Possible Disasters Averted

By Paula Musich  |  Posted 2005-07-18 Print this article Print

File sizes of 15MB for uncompressed TIFFs, which were supposed to be compressed JPEG images, quickly filled up a terabyte of storage—thanks to doctors who overrode the compressed JPEG default. "The alarm we got was [that] this disk was running its usage trend, and [Patrol Analytics] saw it was beyond normal usage. Another two days and we probably would have lost the system," Stinson said.

In the other instance, a very busy Abbott Laboratories Inc. i-Stat lab computer analyzing blood tests and other lab work was flagged when normally heavy usage increased even further. "It kept getting busier and busier to where jobs started to get queued. I saw that on the trending report, even though the CPU was always at 100 percent, and that was considered normal. Before the system became unusable, we had time to upgrade it," said Stinson.

Patrol Analytics also dynamically flags underutilization, allowing IT operators to catch issues such as certain jobs not running as scheduled. "If the CPU is normally loaded at 80 percent on Wednesday, and now its 40 percent, you see that," said Stinson.

The tool uses a simple Web interface for reporting, and it provides charts on the metrics it gathers. "The charts that you can bring up for the systems [it monitors] give you a great feel for what the systems are doing—how much available memory they have, how many processes are running, what the hardware components are doing. It gives you a good feel for how busy that system is and when its going to die," said Stinson.

Patrol Analytics also includes a Performance Assistant, which allows users to fine-tune it. "It does a great job of creating these bands of normalcy. The longer the product runs, the smaller the band gets," said Stinson.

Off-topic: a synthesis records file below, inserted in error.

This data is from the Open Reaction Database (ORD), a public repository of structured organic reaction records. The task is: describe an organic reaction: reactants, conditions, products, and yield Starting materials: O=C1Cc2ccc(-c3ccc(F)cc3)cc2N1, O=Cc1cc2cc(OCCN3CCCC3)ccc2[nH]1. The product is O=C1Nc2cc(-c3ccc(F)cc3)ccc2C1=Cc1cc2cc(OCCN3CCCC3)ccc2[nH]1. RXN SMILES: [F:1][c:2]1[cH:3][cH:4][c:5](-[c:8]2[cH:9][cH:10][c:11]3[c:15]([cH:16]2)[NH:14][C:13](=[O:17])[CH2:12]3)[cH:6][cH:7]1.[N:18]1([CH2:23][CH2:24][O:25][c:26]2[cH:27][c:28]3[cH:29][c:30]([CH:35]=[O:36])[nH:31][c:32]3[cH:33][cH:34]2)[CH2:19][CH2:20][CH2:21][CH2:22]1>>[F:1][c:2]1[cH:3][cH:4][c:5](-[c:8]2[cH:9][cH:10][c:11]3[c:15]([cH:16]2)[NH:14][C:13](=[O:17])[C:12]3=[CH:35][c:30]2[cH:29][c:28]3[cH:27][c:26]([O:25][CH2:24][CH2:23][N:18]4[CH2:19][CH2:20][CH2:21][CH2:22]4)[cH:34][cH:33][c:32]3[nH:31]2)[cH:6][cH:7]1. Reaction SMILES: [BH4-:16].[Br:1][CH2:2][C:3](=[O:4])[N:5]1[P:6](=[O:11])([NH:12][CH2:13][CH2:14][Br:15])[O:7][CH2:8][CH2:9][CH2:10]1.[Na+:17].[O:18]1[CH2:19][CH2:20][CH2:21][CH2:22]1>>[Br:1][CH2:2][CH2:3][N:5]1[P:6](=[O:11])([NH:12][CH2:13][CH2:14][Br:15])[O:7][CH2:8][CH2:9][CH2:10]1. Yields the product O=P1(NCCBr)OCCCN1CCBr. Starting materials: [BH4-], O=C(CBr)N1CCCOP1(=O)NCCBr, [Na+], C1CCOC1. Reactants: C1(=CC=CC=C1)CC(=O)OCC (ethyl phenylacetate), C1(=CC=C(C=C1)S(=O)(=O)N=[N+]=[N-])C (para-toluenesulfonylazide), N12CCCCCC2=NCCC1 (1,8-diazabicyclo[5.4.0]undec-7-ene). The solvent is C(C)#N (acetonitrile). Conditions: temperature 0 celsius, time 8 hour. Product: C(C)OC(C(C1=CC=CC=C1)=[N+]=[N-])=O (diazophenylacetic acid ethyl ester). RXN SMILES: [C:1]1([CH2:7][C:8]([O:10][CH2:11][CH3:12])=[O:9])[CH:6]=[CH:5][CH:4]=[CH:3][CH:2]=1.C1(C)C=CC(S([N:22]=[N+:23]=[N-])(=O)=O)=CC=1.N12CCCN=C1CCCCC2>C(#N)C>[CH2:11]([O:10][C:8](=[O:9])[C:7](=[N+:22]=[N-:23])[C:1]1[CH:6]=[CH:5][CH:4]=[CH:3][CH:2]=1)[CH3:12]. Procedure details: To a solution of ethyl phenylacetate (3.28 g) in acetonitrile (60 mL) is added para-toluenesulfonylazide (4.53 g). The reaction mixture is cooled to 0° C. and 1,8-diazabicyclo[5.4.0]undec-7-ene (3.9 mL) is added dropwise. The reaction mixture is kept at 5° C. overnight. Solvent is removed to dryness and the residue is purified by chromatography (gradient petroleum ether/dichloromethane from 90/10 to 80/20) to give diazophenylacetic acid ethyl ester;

Patrol Analytics uses existing Patrol Knowledge Modules running on the Patrol agent for each system its monitoring. In this case, those include a pair of RS/6000s running IBMs AIX and the Millennium suite, along with an Oracle Corp. database.

"We poll it using BMCs API to contact the agent and gather the parameters we monitor, and we store that data in a database," said James Wood, technical support manager at Netuitive, in Reston, Va. The data is analyzed in the tools analytics engine, which populates the database with its results. Any alarms generated are exported to the Patrol console.

"The analytics engine is the heart of it. It has a base line engine that analyzes how specific metrics are running over time and builds a base line of whats normal for them during times of day and days of week. It also automatically learns correlation between different metrics, such as if this goes down, thats expected to go up. And it does trend analysis—if things continue, this is where this will be at," Wood said.

Netuitive created the custom integration with the Cerner Millennium suite for the hospital at its own expense. That investment paid for itself almost immediately in several ways.

In addition to freeing up Stinson and other IT staffers to devote more time to helping users—a primary concern—Patrol Analytics showed where resources were underutilized and presented opportunities for consolidation.

"Ive consolidated SQL servers, and Ive probably moved six different business applications down to one server. Ive also consolidated my six Citrix [Systems Inc.] servers. We saw Citrix usage was so minor, we consolidated the boxes, and were still well within capacity. Those are $35,000 boxes," said Stinson, who said the hospital paid about $35,000 for the Patrol Analytics integration with Cerner.

"But still most important is my time. I can prevent problems from happening, and I have more time allocated to patient care," Stinson added.

Stinson plans to use some of the time Patrol Analytics has given back to developing Internet access for patients from within their rooms. "Patients bring in their laptops and expect to get Internet access," he said.

But the ultimate goal is to boost the efficiency of the IT staff to make them more available to help end users with any issues they have, according to Tipton.

"The constant monitoring you have to visually do will drain you from helping end users deal with day-to-day activities. People always need help for different things," she said. "If we can make life easier for that nurse, doctor or pharmacist, ultimately the patients get better care. Our patient satisfaction is unbelievable. Weve been in the top 1 percent in the nation for patient satisfaction."

Check out eWEEK.coms for the latest news, views and analysis of technologys impact on health care.


Submit a Comment

Loading Comments...
Manage your Newsletters: Login   Register My Newsletters

Rocket Fuel